A quick skim of the regional chapters in AR5 shows predicted changes to average temperature and precipitation. If I understand (in rough terms) the modelling methodologies used, a variety of models (an ensemble) are run many times each, each with different initial conditions. The output is $\mathbf{Y}_{xyztmi}$ where $xyzt$ are coordinates and time, $m$ is a model, $i$ is one run of a specific model, and $Y$ is some modeled climate variable. The ensemble mean prediction at time $t$ for gridcell $xyz$ is just the average over $m$ and $i$.

The variance of $Y_{mi}$ however is comprised both of real variability in the climate system, and model error. This paper (9 years old now) suggests that drivers of intra-annual precipitation are really hard to model with GCMs. Can it be done effectively with RCMs? Are there dynamical arguments suggesting changes to higher moments of climate parameters (particularly in the tropics)?

Changes to distributions are commonly talked-about in the impacts literature, but I haven't come across concrete projections of changes to distributions from the climate science community. Citations welcome.

  • $\begingroup$ $m$ and $i$ could practically be rolled in to one. Often an institution will submit simulations from one model, but with slightly different structure (e.g. components switched out), or with different parameters. Also, some intitution's models are more or less copied from another institution, and then altered slightly. And initial conditions are more or less irrelevant after a few decades of simulation (spin-up) anyway (that is, little differences can cause big differences in results, swamping the original differences). $\endgroup$
    – naught101
    Jan 30, 2015 at 2:45
  • $\begingroup$ And variability in precipitation in climate models is a very well known problem. Many models predict way too many "drizzle days" - days with light rain, and too few extremes. $\endgroup$
    – naught101
    Jan 30, 2015 at 2:46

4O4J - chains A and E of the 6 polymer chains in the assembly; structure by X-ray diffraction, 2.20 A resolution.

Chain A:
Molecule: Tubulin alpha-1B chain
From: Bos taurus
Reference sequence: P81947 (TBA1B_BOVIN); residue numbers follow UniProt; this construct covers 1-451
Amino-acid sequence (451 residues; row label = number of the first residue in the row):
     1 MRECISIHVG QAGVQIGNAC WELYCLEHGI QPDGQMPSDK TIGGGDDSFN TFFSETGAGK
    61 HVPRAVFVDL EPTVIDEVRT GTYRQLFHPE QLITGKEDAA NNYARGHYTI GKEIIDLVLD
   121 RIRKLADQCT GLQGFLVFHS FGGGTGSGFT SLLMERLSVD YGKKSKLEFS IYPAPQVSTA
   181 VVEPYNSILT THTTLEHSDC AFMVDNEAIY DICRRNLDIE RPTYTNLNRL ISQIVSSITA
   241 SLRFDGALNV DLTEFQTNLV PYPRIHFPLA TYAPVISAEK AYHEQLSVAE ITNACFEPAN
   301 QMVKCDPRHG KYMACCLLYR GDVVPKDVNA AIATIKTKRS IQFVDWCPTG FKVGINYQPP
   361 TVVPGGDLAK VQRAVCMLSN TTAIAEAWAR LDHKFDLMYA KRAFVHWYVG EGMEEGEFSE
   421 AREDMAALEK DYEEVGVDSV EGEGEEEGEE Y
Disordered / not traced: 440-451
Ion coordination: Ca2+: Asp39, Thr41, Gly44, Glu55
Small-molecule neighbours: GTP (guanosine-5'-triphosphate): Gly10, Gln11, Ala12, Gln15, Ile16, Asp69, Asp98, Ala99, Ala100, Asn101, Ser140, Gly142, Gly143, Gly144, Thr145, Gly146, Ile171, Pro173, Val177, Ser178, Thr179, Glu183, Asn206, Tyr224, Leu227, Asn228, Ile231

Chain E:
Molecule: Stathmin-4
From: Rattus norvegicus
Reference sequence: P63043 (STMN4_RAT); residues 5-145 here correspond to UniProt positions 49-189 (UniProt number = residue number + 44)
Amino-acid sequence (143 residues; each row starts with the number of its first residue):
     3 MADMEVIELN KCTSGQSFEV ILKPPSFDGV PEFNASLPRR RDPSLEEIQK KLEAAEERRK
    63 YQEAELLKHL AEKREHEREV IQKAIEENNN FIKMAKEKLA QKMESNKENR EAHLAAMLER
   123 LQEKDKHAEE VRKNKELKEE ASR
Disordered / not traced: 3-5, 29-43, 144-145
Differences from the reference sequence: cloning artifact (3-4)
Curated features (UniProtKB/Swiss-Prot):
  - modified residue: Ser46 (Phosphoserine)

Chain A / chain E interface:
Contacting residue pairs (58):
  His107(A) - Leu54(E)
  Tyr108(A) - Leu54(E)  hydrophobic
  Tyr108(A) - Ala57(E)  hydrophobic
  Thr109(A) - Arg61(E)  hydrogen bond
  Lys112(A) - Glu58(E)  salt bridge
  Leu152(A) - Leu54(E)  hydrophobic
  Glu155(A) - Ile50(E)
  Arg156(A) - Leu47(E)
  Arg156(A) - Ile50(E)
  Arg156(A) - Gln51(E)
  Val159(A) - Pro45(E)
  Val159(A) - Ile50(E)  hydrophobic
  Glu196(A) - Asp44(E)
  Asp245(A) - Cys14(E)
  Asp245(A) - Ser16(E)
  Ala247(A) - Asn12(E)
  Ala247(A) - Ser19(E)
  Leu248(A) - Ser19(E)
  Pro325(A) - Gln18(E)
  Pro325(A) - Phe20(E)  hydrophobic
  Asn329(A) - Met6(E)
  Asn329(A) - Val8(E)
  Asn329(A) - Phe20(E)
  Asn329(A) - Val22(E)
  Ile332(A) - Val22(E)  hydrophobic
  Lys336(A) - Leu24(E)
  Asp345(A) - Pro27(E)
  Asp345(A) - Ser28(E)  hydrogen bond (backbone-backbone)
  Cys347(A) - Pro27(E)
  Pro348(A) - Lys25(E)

• $\begingroup$ ^right -- I'm aware that GCMs can't do convective rainfall so well, because the relevant processes happen at super-fine spatial scale. I'm also aware that most RCMs are finer-scale versions of GCMs, driven by GCM boundary conditions. Here is an idea that I bet climate scientists have already had: embed a RCM in a GCM, and then embed a synoptic weather forecasting model inside the RCM. Would that work? If it can predict current weather, it might be what's needed to get at changes to the variability of future climates. $\endgroup$ Jan 30, 2015 at 4:51
  • $\begingroup$ or perhaps a more straightforward approach would be to simply model (statistically) the higher moments of rainfall and temperature distributions as functions of their means, and then extrapolate those results to projected future means. that might be really noisy however given uncertainty in most GCM projections, and it might be tough to quantify extrapolation error. $\endgroup$ Jan 30, 2015 at 4:53
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    $\begingroup$ Yeah, that happens quite regularly. There's a section on nested regional climate modeling in the AR4. (this was in response to the comment three previous to this :) $\endgroup$
    – naught101
    Jan 30, 2015 at 4:56


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